In 1967 then, Nazareth made tentative plans to leave “for Goa for good at the end of 1968” (p 17), later stretched to the mid-70s (p 20), but it never did happen. He explained this in his 1980 Postscript thus:
“Sometime in 1974 I changed my decision to leave and made a fairly firm decision to stick it out in Kenya” (p 450), continuing further down: “And it still holds. African hostility towards and suspicion of the Asians, which was so much a feature of 1967 and 1968, has, it is generally felt, greatly diminished” (p 451). He ends the book with these memorable words: “And so, born in Kenya, I hope to continue to live in Kenya and to die in Kenya no guest but friend and brother”. He did so and died there in 1989.
I cannot conclude this critique of Nazareth`s life and politics, howsoever it may be interpreted, without adding some further observations of my own.
I was fortunate to get to know him, both as a lawyer and more informally in a social and cultural setting. The latter was during the early 1970s when, as we now know, he was going through a period of conflicting emotions. That was also when he was a bit lonely, while his wife was away on an extended overseas sojourn visiting their children who had long flown the nest. We never discussed politics, or talked about the colonial past or fellow ex-politicians, but it was good to gain his insights into matters then current. There was a general acceptance of the reality of independence and the need to face new challenges.
In the wider legal, political and public circles, he was undoubtedly well regarded as a man of principle and impeccable integrity. Even those who disagreed with his views respected him for his intellectual honesty and the fearless way he expressed them, never shying away from uncomfortable truths as he saw them. In the book, he cites many instances of his political contemporaries, media pundits and other interested parties, of all shades of opinion, complimenting him, but even those who criticised him for things he had said never attacked his character or impugned his motives. In person he was always courteous and caring.
As for Nazareth`s concern about the lack of an Asian presence in Kenyatta`s first cabinet, yes, I do think that an opportunity was lost then, for what should have been welcomed as an inclusive government, reflective of a broad cross-section of the whole population, of which the Asians were a valuable component. Their historical contribution to the political and economic development of the country deserved to be recognised in that way. Indeed, after the Lancaster House conference, Masinde Muliro, the then KADU leader was reported by the Nation on 11 October 1960 to have said: “Kenya`s Indian politicians have saved Kenya from becoming another Southern Rhodesia. Without them, the struggle for democratic independence would have been more difficult”, adding that anyone accusing Asians of sitting on the fence had to give credit to them for that (p 430).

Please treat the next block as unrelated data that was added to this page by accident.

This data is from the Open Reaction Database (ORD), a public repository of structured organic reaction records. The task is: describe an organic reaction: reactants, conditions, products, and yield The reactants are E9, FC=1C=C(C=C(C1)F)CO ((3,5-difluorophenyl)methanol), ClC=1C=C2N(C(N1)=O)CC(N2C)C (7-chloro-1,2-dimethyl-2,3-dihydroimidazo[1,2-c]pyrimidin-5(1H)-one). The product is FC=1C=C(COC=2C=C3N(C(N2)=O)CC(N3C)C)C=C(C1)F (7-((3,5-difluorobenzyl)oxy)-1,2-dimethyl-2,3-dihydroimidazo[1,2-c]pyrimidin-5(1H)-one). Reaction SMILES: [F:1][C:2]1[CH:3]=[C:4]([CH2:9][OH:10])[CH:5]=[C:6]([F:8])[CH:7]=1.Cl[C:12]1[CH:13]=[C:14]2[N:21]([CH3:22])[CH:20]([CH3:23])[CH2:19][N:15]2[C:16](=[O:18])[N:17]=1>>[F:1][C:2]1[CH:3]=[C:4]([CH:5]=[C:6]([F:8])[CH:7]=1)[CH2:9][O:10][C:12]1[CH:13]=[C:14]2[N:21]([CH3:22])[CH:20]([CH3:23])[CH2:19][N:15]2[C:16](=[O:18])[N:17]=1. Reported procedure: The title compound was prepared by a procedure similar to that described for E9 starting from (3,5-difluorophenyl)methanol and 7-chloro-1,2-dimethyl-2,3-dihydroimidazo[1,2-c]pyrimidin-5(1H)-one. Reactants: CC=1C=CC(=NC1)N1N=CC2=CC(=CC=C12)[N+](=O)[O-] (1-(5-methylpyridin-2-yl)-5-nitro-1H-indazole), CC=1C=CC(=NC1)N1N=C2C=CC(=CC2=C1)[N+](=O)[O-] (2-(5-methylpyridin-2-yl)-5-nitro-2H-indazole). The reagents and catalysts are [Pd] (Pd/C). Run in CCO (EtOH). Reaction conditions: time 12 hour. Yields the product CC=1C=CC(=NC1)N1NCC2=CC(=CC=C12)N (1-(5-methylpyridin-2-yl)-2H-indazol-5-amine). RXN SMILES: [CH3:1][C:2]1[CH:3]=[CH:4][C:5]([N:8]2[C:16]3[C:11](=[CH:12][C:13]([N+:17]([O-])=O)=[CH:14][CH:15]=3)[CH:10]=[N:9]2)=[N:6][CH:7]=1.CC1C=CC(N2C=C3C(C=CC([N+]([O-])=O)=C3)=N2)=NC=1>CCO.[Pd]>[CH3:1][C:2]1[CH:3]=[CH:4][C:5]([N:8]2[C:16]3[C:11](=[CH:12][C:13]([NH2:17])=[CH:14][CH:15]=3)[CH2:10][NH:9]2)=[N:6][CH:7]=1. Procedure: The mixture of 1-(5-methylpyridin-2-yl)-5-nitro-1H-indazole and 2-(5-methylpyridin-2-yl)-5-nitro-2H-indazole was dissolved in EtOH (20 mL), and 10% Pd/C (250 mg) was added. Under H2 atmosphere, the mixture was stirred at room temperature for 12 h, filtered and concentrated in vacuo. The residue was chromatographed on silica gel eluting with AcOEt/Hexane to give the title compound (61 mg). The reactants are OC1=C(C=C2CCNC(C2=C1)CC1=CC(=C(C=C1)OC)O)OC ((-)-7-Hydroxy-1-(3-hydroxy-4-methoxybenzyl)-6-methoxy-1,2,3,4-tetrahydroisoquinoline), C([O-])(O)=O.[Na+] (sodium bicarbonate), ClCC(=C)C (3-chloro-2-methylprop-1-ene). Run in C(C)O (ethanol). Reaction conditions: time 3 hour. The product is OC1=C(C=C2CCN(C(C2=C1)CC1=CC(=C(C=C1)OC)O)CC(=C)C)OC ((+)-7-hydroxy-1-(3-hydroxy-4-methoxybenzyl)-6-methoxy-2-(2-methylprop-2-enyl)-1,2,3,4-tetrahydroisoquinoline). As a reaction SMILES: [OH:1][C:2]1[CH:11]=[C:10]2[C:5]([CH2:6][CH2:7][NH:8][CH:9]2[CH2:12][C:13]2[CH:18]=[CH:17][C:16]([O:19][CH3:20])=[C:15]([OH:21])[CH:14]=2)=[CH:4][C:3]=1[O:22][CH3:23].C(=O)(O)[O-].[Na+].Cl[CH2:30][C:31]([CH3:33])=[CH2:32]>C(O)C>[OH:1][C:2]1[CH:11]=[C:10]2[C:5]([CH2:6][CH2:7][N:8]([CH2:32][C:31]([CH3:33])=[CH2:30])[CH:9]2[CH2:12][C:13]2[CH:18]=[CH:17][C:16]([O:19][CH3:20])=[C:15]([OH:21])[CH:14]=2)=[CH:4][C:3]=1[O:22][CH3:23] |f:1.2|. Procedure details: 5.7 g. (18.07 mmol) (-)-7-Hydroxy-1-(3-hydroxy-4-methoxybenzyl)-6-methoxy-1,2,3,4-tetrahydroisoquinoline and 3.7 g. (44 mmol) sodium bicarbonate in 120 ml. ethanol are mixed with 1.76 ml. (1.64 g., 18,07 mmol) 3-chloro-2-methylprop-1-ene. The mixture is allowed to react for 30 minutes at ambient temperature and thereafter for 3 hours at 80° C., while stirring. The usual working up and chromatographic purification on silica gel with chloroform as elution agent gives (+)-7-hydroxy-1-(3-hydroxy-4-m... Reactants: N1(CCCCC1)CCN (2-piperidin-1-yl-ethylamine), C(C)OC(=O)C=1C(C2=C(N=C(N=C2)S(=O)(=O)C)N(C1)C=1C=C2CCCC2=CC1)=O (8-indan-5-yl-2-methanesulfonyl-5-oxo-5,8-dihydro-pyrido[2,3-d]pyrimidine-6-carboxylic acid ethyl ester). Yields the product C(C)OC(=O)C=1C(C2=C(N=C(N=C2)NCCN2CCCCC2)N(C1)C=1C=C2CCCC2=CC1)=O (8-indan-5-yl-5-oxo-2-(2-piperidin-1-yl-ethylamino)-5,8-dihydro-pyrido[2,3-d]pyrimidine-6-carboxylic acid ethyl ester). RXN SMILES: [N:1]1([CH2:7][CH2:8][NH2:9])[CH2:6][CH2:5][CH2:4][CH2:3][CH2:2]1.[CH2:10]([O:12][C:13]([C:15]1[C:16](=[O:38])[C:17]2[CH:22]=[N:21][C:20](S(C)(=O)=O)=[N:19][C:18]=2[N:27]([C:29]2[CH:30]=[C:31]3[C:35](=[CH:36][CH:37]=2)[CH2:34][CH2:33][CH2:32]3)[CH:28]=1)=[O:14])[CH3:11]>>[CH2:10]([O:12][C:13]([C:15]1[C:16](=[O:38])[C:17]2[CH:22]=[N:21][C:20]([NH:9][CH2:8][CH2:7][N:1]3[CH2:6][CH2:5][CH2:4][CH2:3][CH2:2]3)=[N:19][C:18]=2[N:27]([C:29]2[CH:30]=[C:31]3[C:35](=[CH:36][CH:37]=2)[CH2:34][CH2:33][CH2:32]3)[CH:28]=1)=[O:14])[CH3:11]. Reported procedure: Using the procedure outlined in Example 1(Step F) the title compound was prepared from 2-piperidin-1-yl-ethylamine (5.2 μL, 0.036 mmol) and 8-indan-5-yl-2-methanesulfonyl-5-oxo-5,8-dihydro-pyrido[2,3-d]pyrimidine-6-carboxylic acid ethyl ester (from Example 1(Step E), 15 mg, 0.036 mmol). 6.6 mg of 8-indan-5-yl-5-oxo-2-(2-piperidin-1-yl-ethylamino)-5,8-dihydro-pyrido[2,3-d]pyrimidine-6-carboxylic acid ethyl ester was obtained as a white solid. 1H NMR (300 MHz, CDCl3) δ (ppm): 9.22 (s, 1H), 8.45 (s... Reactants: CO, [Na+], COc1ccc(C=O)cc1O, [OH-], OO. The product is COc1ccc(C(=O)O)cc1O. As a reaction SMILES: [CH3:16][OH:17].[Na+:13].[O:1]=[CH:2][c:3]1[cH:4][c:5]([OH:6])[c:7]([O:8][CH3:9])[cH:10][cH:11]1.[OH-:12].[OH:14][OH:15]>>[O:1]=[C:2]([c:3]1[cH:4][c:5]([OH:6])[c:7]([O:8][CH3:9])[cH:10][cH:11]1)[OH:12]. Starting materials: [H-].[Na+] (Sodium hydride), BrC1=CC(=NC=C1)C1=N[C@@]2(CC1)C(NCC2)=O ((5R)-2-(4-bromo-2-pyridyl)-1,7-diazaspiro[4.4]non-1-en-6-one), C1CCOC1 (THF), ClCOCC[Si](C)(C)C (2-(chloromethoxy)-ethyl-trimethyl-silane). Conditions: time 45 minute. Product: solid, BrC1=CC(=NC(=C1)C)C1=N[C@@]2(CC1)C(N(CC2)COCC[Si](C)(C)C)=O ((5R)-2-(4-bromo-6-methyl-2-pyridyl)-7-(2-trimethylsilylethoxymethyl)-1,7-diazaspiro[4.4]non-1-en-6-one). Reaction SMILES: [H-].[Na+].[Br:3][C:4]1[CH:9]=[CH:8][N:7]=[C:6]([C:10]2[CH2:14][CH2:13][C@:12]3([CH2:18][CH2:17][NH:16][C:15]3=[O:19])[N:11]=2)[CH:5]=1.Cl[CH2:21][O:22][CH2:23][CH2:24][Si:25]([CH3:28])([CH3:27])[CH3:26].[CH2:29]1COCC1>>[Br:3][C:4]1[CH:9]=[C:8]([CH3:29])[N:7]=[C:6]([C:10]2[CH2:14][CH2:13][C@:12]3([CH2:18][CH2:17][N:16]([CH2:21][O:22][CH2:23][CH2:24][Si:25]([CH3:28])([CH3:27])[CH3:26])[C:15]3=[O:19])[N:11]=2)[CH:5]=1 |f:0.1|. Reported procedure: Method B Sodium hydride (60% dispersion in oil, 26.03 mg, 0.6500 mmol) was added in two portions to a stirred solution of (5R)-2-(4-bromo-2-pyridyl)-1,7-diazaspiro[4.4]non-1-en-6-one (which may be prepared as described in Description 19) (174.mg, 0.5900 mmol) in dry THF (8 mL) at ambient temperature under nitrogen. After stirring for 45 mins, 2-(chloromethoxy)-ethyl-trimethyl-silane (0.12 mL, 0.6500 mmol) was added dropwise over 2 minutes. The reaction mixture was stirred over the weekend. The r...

On Africanisation, however, Nazareth took too legalistic a line. Constitutional guarantees surely had to be weighed against political realities and, more importantly, certain moral imperatives. In none of his strictures as recorded in the book do we find any discussion of this. It can hardly be denied that the transition to independence had been too hurried, without any proper preparations. There were hardly any high or even middle ranking African civil servants and other public officials, trained to take over from the departing colonial establishment when the time came. The transfer of power to the African majority was therefore meaningless unless the key positions in government – at a mix of policy, advisory and executive levels – were visibly seen to be in their hands.
In late twentieth century parlance, `Africanization` would have been equated with `affirmative action`. How else could the legacy of a fundamentally racial imbalance in the governance of the country have been rectified? And there was another dimension also: the indigenous majority who had long been deprived of an opportunity to engage fully in the economy of the country were bursting with energy and ambition, and ready, to do so. This too required a range of sympathetic measures and administrators to facilitate that. The fruits of independence could not have been held back for long without some serious social unrest – witness what is happening in South Africa!
For all these reasons, what Nazareth saw as the spectre of Africanisation needed to be tempered with an empathetic understanding of how the new government was trying to grapple with these issues and put past wrongs right during that crucial first decade of independence. What was initially dubbed `Africanization` was later redefined as `Kenyanization`, though admittedly in the short term non-African citizens were relegated to a second-class status and many of them did suffer as a result. The transformation however was achieved peacefully and in the final analysis, Nazareth did come to terms with it, willy-nilly!